Igniting a Culture of Learning
Dr. Rebekah Fox spent her summer helping firefighters stay safe during wildfires.
Fox is an associate professor in the Communication Studies department at Texas State. She’s also part of the U.S. Forest Service’s Rapid Lessons Sharing team, a group of experts who work together to record and learn from the unintended situations that firefighters encounter while fighting wildfire.
During a massive wildfire, local fire stations — generally trained on how to manage fires within buildings, not across hundreds of acres of land — are not always equipped to manage an ongoing incident. Additionally, they must continue responding to local structural fires. Instead, multiple national and regional agencies work together to control the situation using Incident Management Teams. Their collaboration is based out of an incident command post, which can sometimes be comprised of more than a thousand people. Incident Command Teams include incident commanders, safety officers, technical staff, medical staff, public information officers and firefighters, along with the resources they control: helicopters, engines, tanker trucks of water, communication equipment and other specialized tools.
These teams are highly experienced, highly coordinated systems that necessarily exist in highly dangerous conditions. Fox’s role is to interview team members with the goal of learning from their experiences.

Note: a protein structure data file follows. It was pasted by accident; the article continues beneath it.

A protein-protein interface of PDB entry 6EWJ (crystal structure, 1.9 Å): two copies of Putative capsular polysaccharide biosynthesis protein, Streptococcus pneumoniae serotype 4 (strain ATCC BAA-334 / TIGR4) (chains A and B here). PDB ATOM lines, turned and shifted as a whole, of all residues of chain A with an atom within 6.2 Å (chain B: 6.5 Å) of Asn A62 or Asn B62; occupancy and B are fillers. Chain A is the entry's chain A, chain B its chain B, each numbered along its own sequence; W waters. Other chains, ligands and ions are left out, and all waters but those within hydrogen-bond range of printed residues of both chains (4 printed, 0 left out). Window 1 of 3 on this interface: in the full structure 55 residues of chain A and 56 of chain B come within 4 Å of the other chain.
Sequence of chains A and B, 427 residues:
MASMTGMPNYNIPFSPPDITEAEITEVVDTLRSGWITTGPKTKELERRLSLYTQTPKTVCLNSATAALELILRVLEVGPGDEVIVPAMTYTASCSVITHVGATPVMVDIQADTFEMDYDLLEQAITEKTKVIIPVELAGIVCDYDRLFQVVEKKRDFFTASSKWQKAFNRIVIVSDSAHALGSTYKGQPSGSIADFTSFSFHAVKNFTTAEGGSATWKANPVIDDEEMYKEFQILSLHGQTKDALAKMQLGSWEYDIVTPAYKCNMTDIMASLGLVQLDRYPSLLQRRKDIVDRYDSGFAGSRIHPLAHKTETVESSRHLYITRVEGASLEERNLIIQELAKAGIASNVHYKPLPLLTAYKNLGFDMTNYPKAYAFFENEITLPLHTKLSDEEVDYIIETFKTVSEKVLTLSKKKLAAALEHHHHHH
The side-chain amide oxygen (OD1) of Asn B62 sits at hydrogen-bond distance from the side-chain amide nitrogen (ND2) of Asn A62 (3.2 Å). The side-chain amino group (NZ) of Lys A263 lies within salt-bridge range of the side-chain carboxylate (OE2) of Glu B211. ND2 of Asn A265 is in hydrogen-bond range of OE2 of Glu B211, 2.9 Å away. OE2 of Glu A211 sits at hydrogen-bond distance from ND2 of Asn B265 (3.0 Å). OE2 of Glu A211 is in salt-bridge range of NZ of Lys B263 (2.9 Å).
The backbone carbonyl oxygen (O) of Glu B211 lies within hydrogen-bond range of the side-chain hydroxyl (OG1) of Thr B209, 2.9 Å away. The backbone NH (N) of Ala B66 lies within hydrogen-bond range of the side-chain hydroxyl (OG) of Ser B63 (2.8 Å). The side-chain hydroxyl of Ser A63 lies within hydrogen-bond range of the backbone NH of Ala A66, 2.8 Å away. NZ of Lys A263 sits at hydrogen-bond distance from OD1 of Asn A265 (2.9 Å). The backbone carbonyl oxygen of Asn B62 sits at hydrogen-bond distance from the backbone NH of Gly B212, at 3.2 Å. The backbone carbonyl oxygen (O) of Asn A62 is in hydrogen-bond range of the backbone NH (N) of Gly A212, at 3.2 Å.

“My job is to travel to different incident command posts,” Fox explains. “Maybe there’s an accident — a tanker truck falls off a winding mountain road down a cliff. I interview all the people involved and try to determine if we can transfer the lessons learned in a particular situation to others who might find themselves in similar ones. How can we learn from unintended outcomes to create a safer working environment?”
If, during a tanker truck roll-over, a driver is unable to find their command-issued radio and instead calls 911 from a cellphone, how will local 911 dispatchers communicate that information to the incident command team? What types of information need to be communicated between local resources and national teams to handle an “incident within an incident?”
What name will clearly communicate a specialized rescue team’s purpose and skillset to the people who need to call for different types of help?
Is a firefighting helicopter allowed to perform medical duty as an air ambulance, or must it stay assigned to its original task?
Rapid Lessons Sharing (RLS) teams pose these types of questions in their reports as a result of what they encounter in the field. “One advantage of these types of teams is that we aren’t a part of the ongoing effort to manage the fire,” Fox says. “We are there to focus on learning. This frees up the other team members to focus on the fire and not on producing a learning document. We also bring a bit of an outside perspective, which allows us to ask questions that people inside the situation might not ask because they assume everyone already knows the answer.”